Your Body Will Be Whole: Meditations on Heaven
During my surgical training, I helped care for an aging professor who bemoaned his declining health. His mind still moved in academic circles, pondering the high points of chemistry and physics, but arthritis had so fused the bones in his neck that he couldn’t nestle into a pillow anymore.
Kathryn Butler, MD
During my surgical training, I helped care for an aging professor who bemoaned his declining health. His mind still moved in academic circles, pondering the high points of chemistry and physics, but arthritis had so fused the bones in his neck that he couldn’t nestle into a pillow anymore. Cancer riddled his chest, and squandered nutrients, until his frame wasted to skeletal proportions. The simple routine of enjoying a meal pitched him into coughing, and pneumonia festered from the secretions that pooled in his lungs.
One day, after one of numerous bronchoscopies to clear his airways and ward off a ventilator, he motioned to me and mumbled something. I drew closer, listening for his raspy voice above the hiss of the oxygen mask.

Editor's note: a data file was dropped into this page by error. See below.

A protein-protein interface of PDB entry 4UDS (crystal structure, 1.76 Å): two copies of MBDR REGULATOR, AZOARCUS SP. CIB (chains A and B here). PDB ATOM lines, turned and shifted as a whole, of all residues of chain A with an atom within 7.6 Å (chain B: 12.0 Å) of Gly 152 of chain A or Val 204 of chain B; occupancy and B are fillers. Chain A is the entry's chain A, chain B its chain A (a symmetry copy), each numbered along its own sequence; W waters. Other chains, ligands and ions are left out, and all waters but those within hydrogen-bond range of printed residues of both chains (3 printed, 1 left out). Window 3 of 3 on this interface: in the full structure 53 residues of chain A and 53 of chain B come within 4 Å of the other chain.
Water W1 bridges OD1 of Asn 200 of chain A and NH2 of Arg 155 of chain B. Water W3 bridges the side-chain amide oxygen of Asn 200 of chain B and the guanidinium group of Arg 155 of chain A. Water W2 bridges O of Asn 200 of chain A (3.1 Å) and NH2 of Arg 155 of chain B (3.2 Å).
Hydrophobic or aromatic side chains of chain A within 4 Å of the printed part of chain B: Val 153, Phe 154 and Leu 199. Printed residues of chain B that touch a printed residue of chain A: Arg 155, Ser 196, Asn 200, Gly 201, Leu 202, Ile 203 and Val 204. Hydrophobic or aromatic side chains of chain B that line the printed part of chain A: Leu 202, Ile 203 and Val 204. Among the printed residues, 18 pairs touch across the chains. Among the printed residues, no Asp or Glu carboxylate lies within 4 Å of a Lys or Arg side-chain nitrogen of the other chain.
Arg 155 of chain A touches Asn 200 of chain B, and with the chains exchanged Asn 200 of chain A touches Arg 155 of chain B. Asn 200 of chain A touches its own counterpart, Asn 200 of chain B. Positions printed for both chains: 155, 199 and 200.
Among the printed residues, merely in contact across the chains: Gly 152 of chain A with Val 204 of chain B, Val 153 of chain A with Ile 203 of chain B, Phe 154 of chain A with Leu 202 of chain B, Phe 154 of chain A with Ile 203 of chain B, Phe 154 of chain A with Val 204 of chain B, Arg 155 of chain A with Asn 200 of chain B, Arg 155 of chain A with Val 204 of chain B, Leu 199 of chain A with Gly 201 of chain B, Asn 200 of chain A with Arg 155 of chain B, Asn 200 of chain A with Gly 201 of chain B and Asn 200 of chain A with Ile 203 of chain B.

“Don’t get old,” he said.
Wages of Sin
While our medical conditions and paths in life vary, all of us—whether we don white coats or not—will join this professor in his grief if our Lord tarries and our earthly bodies fail. Healthcare professionals know firsthand that our vitality has a time limit, and that when we neglect the truth that the body is a temple for the Holy Spirit, we prime ourselves for disease (1 Corinthians 6:19-20). The cigarettes we smoke blacken our lungs; our overindulgences at the dinner table coat our arteries in cholesterol; and our extra glasses of alcohol inflame and destroy the liver.
Even when we aim to steward our bodies well, our health eventually fails, because “the wages of sin is death” (Romans 6:23a). The consequences of sin penetrate even to our vessels and bones, unraveling the physiological systems that God has meticulously interwoven. As we age, our immune system deteriorates, and we succumb to infections. Calcium hardens our arteries, driving our blood pressure dangerously high. Our bones thin, our spine weakens and we stoop toward the dust from which we came. Even our face reveals the march of time, as the production of elastin in our skin dwindles and creases deepen around our eyes.